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Black Panther: The Revolutionary Art of Emory Douglas —The Black Panther Party for Self Defense, formed in the aftermath of the assassination of Malcolm X in 1965, remains one of the most controversial movements of the 20th-century. Founded by the charismatic Huey P. Newton and Bobby Seale, the party sounded a defiant cry for an end to the institutionalized subjugation of African Americans. The Black Panther newspaper was founded to articulate the party’s message and artist Emory Douglas became the paper’s art director and later the party’s Minister of Culture. Douglas’s artistic talents and experience proved a powerful combination: his striking collages of photographs and his own drawings combined to create some of the era’s most iconic images, like that of Newton with his signature beret and large gun set against a background of a blood-red star, which could be found blanketing neighborhoods during the 12 years the paper existed. This landmark book brings together a remarkable lineup of party insiders who detail the crafting of the party’s visual identity. —Publisher Rizzoli

Douglas was the Norman Rockwell of the ghetto, concentrating on the poor and oppressed. Departing from the WPA/social realist style of portraying poor people, which can be perceived as voyeuristic and patronizing, Douglas’s energetic drawings showed respect and action. He maintained poor people’s dignity while graphically illustrating harsh situations.—Wikipedia

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1493: Uncovering the New World Columbus Created

By Charles C. Mann

I’m a big fan of Charles Mann’s previous book 1491: New Revelations of the Americas Before Columbus, in which he provides a sweeping and provocative examination of North and South America prior to the arrival of Christopher Columbus. It’s exhaustively researched but so wonderfully written that it’s anything but exhausting to read. With his follow-up, 1493, Mann has taken it to a new, truly global level. Building on the groundbreaking work of Alfred Crosby (author of The Columbian Exchange and, I’m proud to say, a fellow Nantucketer), Mann has written nothing less than the story of our world: how a planet of what were once several autonomous continents is quickly becoming a single, “globalized” entity.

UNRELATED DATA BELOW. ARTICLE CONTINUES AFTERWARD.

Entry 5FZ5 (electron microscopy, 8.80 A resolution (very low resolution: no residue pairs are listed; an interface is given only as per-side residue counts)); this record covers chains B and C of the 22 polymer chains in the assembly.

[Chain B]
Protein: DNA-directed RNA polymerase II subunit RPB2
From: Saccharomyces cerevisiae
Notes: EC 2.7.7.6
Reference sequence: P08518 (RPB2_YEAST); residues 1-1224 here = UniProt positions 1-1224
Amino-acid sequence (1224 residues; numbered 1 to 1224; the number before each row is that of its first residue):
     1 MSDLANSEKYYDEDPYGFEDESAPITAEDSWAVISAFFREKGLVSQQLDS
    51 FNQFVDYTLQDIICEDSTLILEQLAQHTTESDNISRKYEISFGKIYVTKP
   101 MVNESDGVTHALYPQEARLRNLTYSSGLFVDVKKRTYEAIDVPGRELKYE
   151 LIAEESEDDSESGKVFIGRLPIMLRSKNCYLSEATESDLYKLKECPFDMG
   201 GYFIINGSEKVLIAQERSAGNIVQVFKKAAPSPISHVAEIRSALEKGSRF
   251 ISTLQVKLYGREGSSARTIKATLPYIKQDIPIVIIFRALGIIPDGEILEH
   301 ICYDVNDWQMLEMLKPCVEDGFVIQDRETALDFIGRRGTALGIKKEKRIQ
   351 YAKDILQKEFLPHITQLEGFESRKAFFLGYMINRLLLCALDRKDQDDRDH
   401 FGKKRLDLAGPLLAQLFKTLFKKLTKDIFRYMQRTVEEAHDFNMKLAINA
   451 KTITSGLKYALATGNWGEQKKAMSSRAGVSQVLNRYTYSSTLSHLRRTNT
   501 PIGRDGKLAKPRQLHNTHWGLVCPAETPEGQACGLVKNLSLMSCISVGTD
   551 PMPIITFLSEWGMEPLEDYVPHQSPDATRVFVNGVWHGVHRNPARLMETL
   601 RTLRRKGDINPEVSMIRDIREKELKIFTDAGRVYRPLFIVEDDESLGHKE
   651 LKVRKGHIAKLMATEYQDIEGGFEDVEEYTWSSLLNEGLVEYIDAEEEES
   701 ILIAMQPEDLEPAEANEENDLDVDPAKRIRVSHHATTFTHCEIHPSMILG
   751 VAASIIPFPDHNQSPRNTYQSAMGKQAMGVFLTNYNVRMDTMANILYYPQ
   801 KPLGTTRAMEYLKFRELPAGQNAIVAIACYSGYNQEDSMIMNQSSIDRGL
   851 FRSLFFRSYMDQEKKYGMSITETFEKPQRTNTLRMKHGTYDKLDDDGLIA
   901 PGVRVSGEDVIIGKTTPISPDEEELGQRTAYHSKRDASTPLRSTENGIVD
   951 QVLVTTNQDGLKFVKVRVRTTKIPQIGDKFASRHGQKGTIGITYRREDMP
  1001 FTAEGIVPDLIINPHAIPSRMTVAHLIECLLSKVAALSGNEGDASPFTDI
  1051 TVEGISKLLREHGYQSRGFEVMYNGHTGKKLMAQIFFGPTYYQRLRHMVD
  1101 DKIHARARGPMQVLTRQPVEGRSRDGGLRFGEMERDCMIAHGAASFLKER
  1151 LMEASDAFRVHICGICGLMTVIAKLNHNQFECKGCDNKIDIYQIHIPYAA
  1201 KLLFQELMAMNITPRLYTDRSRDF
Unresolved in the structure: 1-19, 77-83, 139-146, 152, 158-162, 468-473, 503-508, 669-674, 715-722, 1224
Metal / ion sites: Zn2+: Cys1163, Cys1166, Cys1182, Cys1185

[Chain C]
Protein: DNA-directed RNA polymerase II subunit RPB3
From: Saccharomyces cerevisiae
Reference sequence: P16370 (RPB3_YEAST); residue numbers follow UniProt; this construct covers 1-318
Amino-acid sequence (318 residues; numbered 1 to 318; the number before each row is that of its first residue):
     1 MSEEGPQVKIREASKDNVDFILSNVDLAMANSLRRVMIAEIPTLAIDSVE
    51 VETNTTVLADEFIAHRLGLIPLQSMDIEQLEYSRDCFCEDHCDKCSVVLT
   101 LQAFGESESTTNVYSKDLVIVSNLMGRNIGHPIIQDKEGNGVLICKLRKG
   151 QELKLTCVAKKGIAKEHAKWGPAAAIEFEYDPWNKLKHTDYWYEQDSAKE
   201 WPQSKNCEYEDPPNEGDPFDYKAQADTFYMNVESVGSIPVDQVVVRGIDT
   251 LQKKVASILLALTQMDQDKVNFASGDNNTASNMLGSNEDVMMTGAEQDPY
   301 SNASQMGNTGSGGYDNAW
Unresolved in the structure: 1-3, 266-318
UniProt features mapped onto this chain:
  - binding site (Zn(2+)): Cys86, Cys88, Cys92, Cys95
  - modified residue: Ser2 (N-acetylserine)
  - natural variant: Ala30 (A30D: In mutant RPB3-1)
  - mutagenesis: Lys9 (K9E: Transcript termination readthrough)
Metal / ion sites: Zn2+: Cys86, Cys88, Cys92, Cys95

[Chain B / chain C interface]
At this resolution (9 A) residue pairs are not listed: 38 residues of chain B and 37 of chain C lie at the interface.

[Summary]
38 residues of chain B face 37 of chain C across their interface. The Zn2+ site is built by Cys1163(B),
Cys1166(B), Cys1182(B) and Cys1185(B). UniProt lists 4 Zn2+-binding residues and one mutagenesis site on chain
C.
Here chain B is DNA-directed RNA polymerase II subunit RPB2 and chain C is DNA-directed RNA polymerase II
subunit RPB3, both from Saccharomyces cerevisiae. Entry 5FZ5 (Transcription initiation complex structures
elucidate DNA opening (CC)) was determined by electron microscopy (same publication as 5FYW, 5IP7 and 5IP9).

Mann not only talked to countless scientists and researchers; he visited the places he writes about, and as a consequence, the book has a marvelously wide-ranging yet personal feel as we follow Mann from one far-flung corner of the world to the next. And always, the prose is masterful. In telling the improbable story of how Spanish and Chinese cultures collided in the Philippines in the sixteenth century, he takes us to the island of Mindoro whose “southern coast consists of a number of small bays, one next to another like tooth marks in an apple.”

We learn how the spread of malaria, the potato, tobacco, guano, rubber plants, and sugar cane have disrupted and convulsed the planet and will continue to do so until we are finally living on one integrated or at least close-to-integrated Earth. Whether or not the human instigators of all this remarkable change will survive the process they helped to initiate more than five hundred years ago remains, Mann suggests in this monumental and revelatory book, an open question.

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The People Debate the Constitution, 1787-1788

By Pauline Maier

A notable historian of the early republic, Maier devoted a decade to studying the immense documentation of the ratification of the Constitution. Scholars might approach her book’s footnotes first, but history fans who delve into her narrative will meet delegates to the state conventions whom most history books, absorbed with the Founders, have relegated to obscurity. Yet, prominent in their local counties and towns, they influenced a convention’s decision to accept or reject the Constitution. Their biographies and democratic credentials emerge in Maier’s accounts of their elections to a convention, the political attitudes they carried to the conclave, and their declamations from the floor. The latter expressed opponents’ objections to provisions of the Constitution, some of which seem anachronistic (election regulation raised hackles) and some of which are thoroughly contemporary (the power to tax individuals directly).

Ripostes from proponents, the Federalists, animate the great detail Maier provides, as does her recounting how one state convention’s verdict affected another’s. Displaying the grudging grassroots blessing the Constitution originally received, Maier eruditely yet accessibly revives a neglected but critical passage in American history.—Booklist

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The White Masters of the World

From The World and Africa, 1965

By W. E. B. Du Bois

W. E. B. Du Bois’ Arraignment and Indictment of White Civilization (Fletcher)

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Ancient African Nations

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Negro Digest / Black World

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The Death of Emmett Till by Bob Dylan  The Lonesome Death of Hattie Carroll  Only a Pawn in Their Game

Rev. Jesse Lee Peterson Thanks America for Slavery /

George Jackson  / Hurricane Carter

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The Journal of Negro History issues at Project Gutenberg

The Haitian Declaration of Independence 1804  / January 1, 1804 — The Founding of Haiti 

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updated 25 February 2008 




Home    Eldridge Cleaver Table   Conversations Table  Amiri Baraka Table   Fifty Influential Figures  The Du Bois-Malcolm-King

Related files: Revolutionary Suicide